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Opinion ‘Joker’ nails the nihilism and opportunism of populist firebrands

Joaquin Phoenix in a scene from the movie "Joker." (Niko Tavernise/Warner Bros. Pictures via AP)
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“Joker” — a film so grim that it makes the “Dark Knight” trilogy seem lighthearted by comparison — has clearly struck a nerve with the public. Witness its blockbuster opening weekend. The question is: Why?

On the surface, the hellish urban landscape depicted in the film is a long way removed from present-day reality. “Joker” channels the spirit of 1970s movies such as “Taxi Driver,” “Dog Day Afternoon,” “Death Wish” and “The French Connection” that depicted New York City as a wasteland of crime and depravity. Today, New York is on track to have the lowest murder rate since the 1950s; Times Square, once a center of sin, has been turned into a Disneyfied tourist attraction; and every neighborhood in Manhattan from the Lower East Side to Harlem has been gentrified. The problem isn’t people fleeing New York, as in the 1970s; it’s too many people wanting to live there, driving up real estate prices.

What’s true for New York is true for most of the country: We are a long way removed from the double-digit interest rates and unemployment rates, and the soaring crime rates, of the early 1980s. Unemployment just hit a 50-year low, and inflation is practically nonexistent. Mass shootings have increased, but crime overall, including gun crime, is down. (There were 4.6 gun murders per 100,000 people in 2017, compared with 7.2 per 100,000 in 1974.)

Yes, wages have stagnated. Yes, there are pockets of poverty in hollowed-out industrial towns. Yes, there is rampant homelessness, particularly in California. And, yes, the opioid epidemic continues to ravage many communities. But, on the whole, most Americans have never had it so good.

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Yet we are more discontented than we have been in decades. For the left, the grievances are income inequality, corporate power and lack of social services. For the right, it’s immigration, “political correctness,” deindustrialization and changing demographics. Above all, the two sides are aggrieved by each other: President Trump pushes the buttons of liberals just as Sens. Elizabeth Warren (D-Mass.) and Bernie Sanders (I-Vt.) do for conservatives.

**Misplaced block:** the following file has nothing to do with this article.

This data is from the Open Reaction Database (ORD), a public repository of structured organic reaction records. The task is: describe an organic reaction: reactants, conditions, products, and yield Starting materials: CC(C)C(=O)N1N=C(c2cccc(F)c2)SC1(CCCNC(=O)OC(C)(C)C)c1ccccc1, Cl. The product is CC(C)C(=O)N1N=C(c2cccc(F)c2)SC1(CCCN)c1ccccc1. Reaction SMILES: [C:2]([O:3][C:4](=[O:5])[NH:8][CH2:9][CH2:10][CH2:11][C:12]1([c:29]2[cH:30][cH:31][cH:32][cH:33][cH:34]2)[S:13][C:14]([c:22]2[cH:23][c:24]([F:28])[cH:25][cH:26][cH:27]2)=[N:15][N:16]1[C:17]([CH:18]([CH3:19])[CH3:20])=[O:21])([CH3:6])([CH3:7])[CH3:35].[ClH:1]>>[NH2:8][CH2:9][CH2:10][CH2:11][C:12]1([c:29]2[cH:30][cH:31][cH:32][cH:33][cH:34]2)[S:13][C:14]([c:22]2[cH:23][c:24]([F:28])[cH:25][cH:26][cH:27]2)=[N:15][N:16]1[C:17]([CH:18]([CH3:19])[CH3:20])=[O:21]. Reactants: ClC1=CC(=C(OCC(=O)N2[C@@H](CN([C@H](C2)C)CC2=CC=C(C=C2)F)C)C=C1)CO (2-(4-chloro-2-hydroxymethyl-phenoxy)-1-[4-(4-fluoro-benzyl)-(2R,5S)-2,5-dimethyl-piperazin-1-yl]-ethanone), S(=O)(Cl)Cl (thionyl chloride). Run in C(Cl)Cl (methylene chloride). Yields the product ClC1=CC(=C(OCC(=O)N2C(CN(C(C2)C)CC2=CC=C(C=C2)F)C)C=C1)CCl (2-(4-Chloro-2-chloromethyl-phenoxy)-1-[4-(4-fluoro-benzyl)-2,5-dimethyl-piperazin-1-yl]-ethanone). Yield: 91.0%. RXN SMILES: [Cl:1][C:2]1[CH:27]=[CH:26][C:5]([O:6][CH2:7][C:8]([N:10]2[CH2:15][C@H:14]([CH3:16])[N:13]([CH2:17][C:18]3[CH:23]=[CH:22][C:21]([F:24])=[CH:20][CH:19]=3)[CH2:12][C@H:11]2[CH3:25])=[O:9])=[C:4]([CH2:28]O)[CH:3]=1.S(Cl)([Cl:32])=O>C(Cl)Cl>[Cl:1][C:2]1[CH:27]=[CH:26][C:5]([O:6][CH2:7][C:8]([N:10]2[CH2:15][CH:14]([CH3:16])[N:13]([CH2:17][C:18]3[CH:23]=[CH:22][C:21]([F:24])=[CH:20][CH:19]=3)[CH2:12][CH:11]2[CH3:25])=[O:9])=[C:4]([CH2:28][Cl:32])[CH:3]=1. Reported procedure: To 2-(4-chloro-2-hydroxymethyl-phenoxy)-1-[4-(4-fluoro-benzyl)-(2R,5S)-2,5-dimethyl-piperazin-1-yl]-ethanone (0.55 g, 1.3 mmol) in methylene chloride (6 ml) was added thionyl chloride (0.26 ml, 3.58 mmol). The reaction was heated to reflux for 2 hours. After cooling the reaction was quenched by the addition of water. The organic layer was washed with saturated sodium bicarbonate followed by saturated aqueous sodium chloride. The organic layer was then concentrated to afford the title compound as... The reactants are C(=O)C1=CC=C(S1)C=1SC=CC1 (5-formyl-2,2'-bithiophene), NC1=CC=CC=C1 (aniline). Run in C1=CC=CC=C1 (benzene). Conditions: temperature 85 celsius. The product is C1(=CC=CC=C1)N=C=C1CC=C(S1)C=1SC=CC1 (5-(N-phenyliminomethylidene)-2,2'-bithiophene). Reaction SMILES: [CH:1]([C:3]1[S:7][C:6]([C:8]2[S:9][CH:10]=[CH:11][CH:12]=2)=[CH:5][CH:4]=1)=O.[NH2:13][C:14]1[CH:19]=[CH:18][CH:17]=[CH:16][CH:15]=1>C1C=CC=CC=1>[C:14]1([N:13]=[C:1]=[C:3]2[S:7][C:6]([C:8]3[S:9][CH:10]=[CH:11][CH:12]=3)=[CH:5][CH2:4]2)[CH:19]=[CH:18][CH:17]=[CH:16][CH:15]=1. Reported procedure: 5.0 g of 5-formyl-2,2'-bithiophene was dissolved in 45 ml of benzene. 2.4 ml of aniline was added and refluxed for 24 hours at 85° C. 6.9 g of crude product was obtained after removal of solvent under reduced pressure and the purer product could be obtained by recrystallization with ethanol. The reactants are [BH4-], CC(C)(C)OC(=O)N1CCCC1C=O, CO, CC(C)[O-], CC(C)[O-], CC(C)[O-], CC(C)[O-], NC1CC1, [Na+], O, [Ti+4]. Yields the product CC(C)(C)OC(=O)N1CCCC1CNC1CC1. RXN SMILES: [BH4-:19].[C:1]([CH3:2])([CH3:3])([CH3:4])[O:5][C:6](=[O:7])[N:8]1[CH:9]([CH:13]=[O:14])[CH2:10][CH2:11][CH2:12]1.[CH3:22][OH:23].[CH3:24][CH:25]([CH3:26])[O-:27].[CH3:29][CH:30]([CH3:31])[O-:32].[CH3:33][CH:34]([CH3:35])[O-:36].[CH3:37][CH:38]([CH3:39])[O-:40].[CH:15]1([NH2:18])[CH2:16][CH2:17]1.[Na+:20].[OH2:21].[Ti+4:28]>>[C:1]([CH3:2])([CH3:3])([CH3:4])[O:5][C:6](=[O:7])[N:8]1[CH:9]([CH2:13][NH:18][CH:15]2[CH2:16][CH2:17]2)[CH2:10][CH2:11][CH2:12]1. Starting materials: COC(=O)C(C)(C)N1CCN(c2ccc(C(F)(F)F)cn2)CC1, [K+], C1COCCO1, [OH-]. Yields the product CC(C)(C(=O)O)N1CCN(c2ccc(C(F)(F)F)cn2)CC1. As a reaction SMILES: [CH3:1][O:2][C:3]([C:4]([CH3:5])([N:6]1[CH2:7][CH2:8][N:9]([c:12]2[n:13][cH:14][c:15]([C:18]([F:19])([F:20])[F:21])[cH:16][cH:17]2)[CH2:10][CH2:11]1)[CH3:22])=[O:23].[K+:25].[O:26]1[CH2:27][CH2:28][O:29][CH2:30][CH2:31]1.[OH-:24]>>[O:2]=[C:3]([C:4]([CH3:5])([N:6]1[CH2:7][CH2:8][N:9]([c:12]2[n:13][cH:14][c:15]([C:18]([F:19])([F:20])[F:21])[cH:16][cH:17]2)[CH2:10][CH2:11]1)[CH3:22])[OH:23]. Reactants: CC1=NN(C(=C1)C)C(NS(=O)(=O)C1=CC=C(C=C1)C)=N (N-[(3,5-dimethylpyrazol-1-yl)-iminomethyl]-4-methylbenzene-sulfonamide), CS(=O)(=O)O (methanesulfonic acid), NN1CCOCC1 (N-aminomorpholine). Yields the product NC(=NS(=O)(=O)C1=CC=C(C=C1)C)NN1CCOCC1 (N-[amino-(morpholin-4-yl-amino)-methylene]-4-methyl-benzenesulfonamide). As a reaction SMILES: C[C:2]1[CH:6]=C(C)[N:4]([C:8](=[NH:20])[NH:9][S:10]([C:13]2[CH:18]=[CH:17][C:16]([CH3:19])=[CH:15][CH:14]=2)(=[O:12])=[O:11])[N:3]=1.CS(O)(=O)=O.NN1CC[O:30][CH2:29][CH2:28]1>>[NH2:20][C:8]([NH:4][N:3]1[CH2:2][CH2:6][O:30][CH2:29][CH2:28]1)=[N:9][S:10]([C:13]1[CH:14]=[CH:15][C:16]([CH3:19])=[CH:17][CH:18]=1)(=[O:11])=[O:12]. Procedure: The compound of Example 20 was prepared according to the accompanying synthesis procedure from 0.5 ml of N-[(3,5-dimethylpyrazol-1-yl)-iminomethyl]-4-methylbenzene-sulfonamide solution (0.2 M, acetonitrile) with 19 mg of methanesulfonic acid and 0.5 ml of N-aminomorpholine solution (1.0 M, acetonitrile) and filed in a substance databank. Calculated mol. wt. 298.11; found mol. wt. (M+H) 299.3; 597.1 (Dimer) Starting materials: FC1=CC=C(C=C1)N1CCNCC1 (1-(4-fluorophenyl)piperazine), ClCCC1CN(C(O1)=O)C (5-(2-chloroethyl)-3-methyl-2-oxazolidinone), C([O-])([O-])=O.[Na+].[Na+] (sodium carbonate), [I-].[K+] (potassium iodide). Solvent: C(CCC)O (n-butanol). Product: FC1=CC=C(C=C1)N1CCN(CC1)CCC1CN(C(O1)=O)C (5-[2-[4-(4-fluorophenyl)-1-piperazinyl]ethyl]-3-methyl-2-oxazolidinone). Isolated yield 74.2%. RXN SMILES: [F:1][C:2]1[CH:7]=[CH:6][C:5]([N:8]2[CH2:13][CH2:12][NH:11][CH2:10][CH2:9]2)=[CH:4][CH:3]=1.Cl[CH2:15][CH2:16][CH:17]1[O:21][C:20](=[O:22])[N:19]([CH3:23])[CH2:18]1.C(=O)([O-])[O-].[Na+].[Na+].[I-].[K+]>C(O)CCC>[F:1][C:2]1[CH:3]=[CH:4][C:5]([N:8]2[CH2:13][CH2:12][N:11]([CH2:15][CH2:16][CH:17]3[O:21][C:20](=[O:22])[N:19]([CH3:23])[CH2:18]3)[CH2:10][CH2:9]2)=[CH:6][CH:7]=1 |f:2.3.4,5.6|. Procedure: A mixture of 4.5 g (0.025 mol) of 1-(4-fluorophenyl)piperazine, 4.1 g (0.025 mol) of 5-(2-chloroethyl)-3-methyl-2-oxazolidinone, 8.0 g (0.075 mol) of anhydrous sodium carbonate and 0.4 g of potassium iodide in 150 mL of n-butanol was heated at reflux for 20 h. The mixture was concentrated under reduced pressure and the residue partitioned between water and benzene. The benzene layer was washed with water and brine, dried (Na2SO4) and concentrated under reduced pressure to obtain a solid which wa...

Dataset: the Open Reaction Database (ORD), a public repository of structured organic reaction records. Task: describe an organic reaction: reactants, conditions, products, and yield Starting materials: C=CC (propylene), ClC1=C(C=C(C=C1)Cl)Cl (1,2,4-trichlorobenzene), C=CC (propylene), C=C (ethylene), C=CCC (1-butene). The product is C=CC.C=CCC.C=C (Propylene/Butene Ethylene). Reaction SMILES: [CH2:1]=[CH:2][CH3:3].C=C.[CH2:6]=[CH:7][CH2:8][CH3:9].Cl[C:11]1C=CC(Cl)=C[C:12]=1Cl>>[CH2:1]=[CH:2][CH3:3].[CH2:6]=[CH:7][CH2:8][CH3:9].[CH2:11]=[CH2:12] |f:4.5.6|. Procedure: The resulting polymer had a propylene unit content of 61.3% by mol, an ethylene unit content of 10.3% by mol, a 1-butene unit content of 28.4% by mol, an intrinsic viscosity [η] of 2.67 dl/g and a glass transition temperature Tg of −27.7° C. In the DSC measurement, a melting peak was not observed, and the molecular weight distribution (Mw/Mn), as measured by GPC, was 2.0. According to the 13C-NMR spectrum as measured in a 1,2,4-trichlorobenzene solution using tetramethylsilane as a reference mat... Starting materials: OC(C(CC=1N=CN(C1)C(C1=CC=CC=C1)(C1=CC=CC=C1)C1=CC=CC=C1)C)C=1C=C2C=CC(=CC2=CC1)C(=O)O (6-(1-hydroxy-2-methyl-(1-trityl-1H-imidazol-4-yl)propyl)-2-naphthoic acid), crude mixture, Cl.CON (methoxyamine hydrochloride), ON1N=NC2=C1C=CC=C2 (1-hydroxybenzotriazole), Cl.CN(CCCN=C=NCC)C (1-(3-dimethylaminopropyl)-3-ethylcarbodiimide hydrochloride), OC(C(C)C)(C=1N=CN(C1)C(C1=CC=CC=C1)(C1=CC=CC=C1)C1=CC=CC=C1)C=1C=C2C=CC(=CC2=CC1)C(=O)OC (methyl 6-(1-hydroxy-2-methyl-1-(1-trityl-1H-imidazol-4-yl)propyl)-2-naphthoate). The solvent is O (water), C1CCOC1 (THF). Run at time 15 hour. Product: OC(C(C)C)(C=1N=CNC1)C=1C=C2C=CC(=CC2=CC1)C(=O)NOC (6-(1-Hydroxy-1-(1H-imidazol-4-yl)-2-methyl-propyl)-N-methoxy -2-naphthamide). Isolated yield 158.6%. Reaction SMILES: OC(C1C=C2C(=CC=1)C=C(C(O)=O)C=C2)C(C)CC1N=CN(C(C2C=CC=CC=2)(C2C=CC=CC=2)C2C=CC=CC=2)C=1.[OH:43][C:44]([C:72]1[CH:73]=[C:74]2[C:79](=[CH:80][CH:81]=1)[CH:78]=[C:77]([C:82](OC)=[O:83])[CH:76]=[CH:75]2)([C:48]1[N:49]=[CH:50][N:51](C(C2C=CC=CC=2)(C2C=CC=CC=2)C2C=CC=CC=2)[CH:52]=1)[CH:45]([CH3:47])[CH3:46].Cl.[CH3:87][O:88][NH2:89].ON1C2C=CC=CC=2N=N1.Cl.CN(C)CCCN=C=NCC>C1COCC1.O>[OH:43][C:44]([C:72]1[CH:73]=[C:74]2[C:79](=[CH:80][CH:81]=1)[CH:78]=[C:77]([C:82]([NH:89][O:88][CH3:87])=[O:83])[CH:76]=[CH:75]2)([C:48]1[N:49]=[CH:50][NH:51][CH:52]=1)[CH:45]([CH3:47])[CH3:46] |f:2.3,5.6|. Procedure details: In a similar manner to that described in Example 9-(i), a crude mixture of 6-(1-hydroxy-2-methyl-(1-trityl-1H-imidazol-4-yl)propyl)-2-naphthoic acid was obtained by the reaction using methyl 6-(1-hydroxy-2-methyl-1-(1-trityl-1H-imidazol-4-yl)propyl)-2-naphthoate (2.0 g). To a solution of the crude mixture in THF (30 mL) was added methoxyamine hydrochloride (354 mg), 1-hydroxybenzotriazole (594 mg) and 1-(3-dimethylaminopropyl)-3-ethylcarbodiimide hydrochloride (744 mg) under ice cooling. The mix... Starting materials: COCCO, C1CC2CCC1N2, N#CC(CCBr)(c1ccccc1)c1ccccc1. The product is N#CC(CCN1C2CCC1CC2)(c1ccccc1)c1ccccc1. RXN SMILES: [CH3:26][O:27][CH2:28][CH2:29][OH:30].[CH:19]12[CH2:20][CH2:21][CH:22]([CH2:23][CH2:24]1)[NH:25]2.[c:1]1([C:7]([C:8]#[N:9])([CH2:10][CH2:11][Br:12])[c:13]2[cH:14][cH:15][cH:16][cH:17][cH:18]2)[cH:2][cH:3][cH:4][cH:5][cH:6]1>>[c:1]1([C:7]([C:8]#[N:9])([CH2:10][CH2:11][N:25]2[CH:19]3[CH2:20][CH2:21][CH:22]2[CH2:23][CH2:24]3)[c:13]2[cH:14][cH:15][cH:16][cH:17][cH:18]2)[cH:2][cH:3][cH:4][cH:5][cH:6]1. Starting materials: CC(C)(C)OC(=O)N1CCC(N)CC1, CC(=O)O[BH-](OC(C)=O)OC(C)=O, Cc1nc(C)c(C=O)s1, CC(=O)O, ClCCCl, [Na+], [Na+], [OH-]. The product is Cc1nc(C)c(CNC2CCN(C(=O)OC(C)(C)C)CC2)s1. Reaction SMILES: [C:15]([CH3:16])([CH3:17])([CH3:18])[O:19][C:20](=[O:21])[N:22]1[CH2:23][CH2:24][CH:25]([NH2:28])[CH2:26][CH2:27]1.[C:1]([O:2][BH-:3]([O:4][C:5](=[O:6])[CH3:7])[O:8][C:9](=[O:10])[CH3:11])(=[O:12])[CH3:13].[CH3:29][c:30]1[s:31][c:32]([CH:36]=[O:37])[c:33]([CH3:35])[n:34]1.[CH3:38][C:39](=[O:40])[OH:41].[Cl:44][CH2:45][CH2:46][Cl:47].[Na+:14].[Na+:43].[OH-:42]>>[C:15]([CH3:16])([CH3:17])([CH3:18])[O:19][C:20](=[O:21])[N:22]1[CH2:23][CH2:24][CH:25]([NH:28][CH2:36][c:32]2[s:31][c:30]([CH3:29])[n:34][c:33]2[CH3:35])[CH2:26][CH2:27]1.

The spread of communications technologies — social media, TV news channels — aggravates societal divisions and discord. All that online snarling is making us jittery. Like Howard Beale in the movie “Network,” we are all mad as hell now.

Enter Arthur Fleck (a.k.a. the Joker), played by Joaquin Phoenix in a performance for the ages. “Everybody yells and screams to each other,” Arthur says. “Nobody is civil anymore. … Nobody thinks what it’s like to be the other guy.” Yup, that’s 2019 America.

Early buzz about “Joker” centered on whether it would encourage violent loners to flip out. That is a legitimate danger in a country with as many guns as we have, but the movie does not glamorize Arthur’s descent into murder and madness. He is depicted as a mentally ill loser who lives with his mother and can’t keep his job as a low-rent clown. Like many terrorists, he is prey to paranoid delusions and dreams of avenging himself on a society that he blames for his own misfortune.

When Arthur does finally lash out, gunning down three obnoxious businessmen on the subway, he becomes a surprise celebrity. These murders spur an uprising against the 1 percent by people wearing clown masks. Mayhem ensues that is reminiscent of the 1977 New York City blackout. Rescued from the police by his newfound followers, Arthur finds himself as the unlikely leader of this populist clown posse even though, as he says, “I don’t believe in anything. I just thought it would be good for my act.”

Arthur’s nihilism and opportunism in the name of populism resonate eerily in the present day. We have a Joker on the big screen — and a joker in the White House. And not only in the White House. Recent years have also seen the rise of populist firebrands such as Boris Johnson in Britain, Viktor Orban in Hungary, Jaroslaw Kaczynski in Poland, Rodrigo Duterte in the Philippines, Jair Bolsonaro in Brazil, Recep Tayyip Erdogan in Turkey, Nicolás Maduro in Venezuela and Vladimir Putin in Russia.

They believe in little aside from their own ambitions. (Johnson agonized about whether it was more convenient to be for or against the European Union before becoming an absolutist Brexiteer.) To attain and maintain power, they lie with abandon, demonize their opponents, spread batty conspiracy theories and manipulate people’s genuine grievances.

Is it just me, or is it getting crazier out there?” Arthur asks. It’s not just you, Arthur. It really is getting crazier.

Just watch Sen. Ron Johnson (R-Wis.) having a meltdown Sunday on “Meet the Press,” saying he doesn’t trust the FBI or CIA and spouting right-wing disinformation to claim that the real interference in the 2016 election was from Ukraine, not Russia. Those same noxious conspiracy theories are being pursued by the secretary of state and the attorney general at the direction of the president of the United States.

Given the disturbing developments in the real world, it’s not so hard to imagine that a nihilistic, deranged clown like the Joker could become the leader of a mass movement. Other comic-book movies show superheroes saving the day. This one shows a supervillain running amok. That seems more appropriate for the present time.

Read more:

Alyssa Rosenberg: The ‘Joker’ discourse is coming. Here’s what you need to know.

Frida Ghitis: Has the populist storm spent its force?

Jennifer Rubin: Boris Johnson’s populist playbook implodes

Anne Applebaum: Want to build a far-right movement? Spain’s Vox party shows how.